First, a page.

Pen & Paper Role Playing Games

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#1
I can't find the old D&D thread and I have other things to do with my day, so I'm starting a new thread!

To ask for advice!

I'm trying to set up a giant heist adventure for my Pirate D&D group. We haven't had a game in a month and a half because of life conflicts and I still can't figure out how I want to do it, so I am shoving in some filler for my game tonight, but does anyone have any good ideas? I don't want to make it skill challenge night, but I'm running short on ideas, and I really want it to be epic.
 
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#2
Asking advice at noon for your game that evening? I'm glad to know I'm not the only procrastinating DM.
 
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#4
As someone who plays a lot of Payday 2, I find it's actually a great example of how to set up heists (being a game about pulling off Heists). So here are some ideas from there...

- Give them a reason to want to pull a big score. Money is good, but getting back lost items is better and revenge is the best of all. Think Ocean's 11: most of the guys were on board simply to get rich and pull off the heist of the century but Ocean was in it to FUCK OVER Terry Benedict. He would have given up the entire haul just to do that. In other words, motivation is key.

- Force them to make a proper plan. Not just "We go in and get it" but an actual plan. Half the fun of pulling off a heist is in figuring out how you're going to do it. Have them pull favors for info, shake down guys on what might be inside the vault, etc... maybe even give them a map of the place they are robbing. Of course, maybe the map isn't entirely up to date...

- If they are going to need outside help to do it, then it's side adventure time. For example, in Payday, Dallas and the crew have been wanting to get Hoxton out of prison for awhile, but it's not until the mastermind planner known only as The Dentist drops the prison transfer schedule in their laps that it suddenly becomes possible. But this help comes at a price: he wants his payday too. How does this apply to your game? Don't be afraid to make it impossible without help, but make it possible to FIND that help. Maybe your crew needs a distraction? A way in? Well the rivals of the local pirate group are willing to help out, but they need this thing done... and paying off the town guard to drag their feet in responding is a tried and true method of evading the law.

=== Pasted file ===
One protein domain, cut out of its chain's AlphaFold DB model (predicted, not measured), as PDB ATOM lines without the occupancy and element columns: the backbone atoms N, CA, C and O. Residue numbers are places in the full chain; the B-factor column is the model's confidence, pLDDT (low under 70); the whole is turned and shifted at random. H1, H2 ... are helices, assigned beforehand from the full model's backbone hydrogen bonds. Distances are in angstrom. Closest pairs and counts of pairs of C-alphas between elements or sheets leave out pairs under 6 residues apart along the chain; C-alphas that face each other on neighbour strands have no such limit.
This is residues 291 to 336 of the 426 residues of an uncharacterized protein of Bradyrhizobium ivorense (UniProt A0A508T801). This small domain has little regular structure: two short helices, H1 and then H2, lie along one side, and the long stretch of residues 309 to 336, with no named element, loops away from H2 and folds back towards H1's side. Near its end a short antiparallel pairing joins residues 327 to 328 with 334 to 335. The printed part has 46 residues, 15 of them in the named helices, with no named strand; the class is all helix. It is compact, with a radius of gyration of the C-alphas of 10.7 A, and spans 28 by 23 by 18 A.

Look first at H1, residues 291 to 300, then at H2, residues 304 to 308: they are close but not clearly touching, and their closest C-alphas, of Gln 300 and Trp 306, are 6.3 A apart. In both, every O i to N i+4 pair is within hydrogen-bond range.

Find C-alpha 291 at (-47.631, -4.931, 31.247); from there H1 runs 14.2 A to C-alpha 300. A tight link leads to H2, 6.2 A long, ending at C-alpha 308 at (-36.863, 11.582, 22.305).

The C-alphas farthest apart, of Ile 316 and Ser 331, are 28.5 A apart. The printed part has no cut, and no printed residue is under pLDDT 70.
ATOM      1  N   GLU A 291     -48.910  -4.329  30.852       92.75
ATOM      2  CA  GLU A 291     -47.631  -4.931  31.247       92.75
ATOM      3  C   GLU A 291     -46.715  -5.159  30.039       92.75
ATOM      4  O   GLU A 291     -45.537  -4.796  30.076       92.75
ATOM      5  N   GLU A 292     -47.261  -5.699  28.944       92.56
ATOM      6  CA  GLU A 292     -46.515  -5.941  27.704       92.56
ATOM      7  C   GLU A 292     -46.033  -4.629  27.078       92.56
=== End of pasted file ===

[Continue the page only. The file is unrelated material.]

- Always have a Plan B: if a Heist suddenly goes loud/wrong, you need to know exactly how much force you can throw at your group and still have them succeed. Also, the force should escalate as they waste more time at the scene: start with low ranking guys on the scene, but next come heavies checking the alarm and finally the town guard elite out for blood. Punish them for being stupid, but don't wipe them in the process.

- Make sure they have an escape plan. Getting the loot is only half the battle... you need to get it OUT without dying in the process. It should never be a leisurely stroll out the back... make them have to consider dumping the loot and making a run for it.
 
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#5
So right now, I have them on a sidequest which will end with them getting a tip that an object they have been looking for was sold to a dwarven noble. The point of the sidequest is both that end point, and raising their infamy as pirates, since lately they have been doing way less piratey things due to party personality conflicts (characters, not the players).

Also right now, one of the players, who is the captain of the ship, is cursed by a coin he picked up out of a tainted fountain, and is becoming increasingly erratic. They have actually picked up about three extra crew members along the way, with at least one still waiting in the wings (that they know about at least) as I weave the story around them.

We actually do pretty well with straight RP sessions as well, since enough of the players have enough quirks built into their characters that they are willing to make use of to make it interesting.

My biggest concern is not turning it into a night of skill challenge after skill challenge, followed by woo we got the loot yay.
 
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#6
My biggest concern is not turning it into a night of skill challenge after skill challenge, followed by woo we got the loot yay.